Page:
and other relevant stakeholders held as part of two editorial board meetings.

3. COVID-19 Survey for Patients
We have conducted a survey on the specific challenges faced by mental health patients during the COVID-19 crisis. We aim to bring a unique perspective, focusing specifically on the patient’s needs, both on the short and longterm. The survey responses will then be used to develop a report highlighting the priorities identified by patients. We will also produce an infographic presenting policy recommendations.

4. Breaking Depression Project
The Breaking Depression project is a pan-European health awareness campaign aiming to raise awareness of the challenges of living with depression. As part of this initiative, webinars are organized in which patients and carers are invited to share their experiences.

5. MEP Alliance Meetings
We have successfully held three MEP Alliance Meetings this year, in which GAMIAN-Europe outlined the need for EU- level mental health activities and discussed the planning of advocacy initiatives. Our next meeting will serve to discuss the next steps for campaigning for a dedicated European Year for Mental Health.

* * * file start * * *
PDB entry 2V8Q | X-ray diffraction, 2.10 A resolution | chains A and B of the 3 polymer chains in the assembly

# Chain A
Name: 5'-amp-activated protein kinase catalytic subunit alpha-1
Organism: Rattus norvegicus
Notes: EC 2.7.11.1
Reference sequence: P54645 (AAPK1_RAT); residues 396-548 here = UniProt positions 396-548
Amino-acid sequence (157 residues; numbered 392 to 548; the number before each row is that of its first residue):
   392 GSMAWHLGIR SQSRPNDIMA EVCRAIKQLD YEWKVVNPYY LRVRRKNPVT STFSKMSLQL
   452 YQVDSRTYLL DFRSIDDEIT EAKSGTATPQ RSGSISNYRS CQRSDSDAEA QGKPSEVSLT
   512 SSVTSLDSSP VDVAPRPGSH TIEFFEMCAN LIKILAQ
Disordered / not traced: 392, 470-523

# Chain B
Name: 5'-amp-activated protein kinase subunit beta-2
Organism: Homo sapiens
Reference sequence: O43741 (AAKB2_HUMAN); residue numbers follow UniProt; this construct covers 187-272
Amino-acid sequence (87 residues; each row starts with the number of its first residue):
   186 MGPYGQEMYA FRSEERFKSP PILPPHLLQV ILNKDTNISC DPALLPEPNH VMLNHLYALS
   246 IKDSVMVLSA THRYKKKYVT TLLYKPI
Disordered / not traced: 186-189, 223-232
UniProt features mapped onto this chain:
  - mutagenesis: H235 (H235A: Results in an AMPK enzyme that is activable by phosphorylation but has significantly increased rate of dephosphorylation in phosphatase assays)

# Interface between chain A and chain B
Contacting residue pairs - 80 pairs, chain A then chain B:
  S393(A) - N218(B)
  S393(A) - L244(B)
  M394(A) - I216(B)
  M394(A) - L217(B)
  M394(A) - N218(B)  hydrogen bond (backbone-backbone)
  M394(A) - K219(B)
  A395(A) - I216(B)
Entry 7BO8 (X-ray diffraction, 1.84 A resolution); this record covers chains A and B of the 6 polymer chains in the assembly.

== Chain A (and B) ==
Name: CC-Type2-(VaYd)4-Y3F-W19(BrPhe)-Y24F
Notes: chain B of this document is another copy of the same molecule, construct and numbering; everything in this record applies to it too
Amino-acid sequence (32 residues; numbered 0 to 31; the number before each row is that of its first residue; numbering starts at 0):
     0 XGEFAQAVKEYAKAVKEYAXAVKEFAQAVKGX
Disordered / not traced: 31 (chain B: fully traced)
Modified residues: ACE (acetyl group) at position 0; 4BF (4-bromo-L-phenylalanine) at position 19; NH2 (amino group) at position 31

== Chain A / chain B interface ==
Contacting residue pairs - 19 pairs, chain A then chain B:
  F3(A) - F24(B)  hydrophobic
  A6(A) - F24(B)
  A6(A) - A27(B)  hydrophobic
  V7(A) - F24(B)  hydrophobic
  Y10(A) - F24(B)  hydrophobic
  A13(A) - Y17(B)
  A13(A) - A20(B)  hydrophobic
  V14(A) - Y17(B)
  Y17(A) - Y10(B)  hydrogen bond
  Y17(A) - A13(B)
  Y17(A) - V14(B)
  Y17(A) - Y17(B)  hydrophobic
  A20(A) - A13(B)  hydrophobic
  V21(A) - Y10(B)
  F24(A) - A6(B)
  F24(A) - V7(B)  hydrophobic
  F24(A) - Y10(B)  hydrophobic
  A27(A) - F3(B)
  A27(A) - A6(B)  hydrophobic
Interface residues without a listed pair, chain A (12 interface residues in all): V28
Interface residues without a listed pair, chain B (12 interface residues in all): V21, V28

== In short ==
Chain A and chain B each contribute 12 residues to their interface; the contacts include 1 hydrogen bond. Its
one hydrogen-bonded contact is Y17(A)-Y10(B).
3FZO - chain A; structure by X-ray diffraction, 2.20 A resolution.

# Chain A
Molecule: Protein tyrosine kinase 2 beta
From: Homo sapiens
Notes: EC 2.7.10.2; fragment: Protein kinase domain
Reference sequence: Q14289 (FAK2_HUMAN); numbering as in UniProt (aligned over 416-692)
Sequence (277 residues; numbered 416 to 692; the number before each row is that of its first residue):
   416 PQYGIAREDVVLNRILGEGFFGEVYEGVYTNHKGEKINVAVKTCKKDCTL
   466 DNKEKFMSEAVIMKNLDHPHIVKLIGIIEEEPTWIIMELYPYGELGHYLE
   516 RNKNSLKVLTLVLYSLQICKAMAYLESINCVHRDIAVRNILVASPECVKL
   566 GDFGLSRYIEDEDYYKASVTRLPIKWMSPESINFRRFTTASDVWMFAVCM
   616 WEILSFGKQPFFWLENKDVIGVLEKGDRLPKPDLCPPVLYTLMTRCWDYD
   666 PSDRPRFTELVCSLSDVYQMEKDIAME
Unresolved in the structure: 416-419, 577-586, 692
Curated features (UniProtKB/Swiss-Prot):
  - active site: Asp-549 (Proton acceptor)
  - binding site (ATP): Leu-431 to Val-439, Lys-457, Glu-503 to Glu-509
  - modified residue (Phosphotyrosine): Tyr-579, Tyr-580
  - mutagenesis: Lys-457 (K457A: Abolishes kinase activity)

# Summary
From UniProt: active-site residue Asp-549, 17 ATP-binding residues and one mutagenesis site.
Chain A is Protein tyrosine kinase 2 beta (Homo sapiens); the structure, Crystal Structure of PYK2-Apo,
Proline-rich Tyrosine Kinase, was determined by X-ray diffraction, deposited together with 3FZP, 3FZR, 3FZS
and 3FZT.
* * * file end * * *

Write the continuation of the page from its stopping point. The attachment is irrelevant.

6. EU Research Projects
We are currently participating in patient engagement and dissemination activities for a number of EU Research Projects, including the ImpleMentAll, EBRA, CAPICE, SYNCHROS, InALMH and IT4Anxiety projects.

7. Slack Platform for Members
We have created a Slack Platform that will soon be shared with GAMAN-Europe members. This platform will serve as a way to engage directly with our members and gather their input on ongoing and future projects. The platform will also be used to share country best practices and provide community support to our members.


1. European Year for Mental Health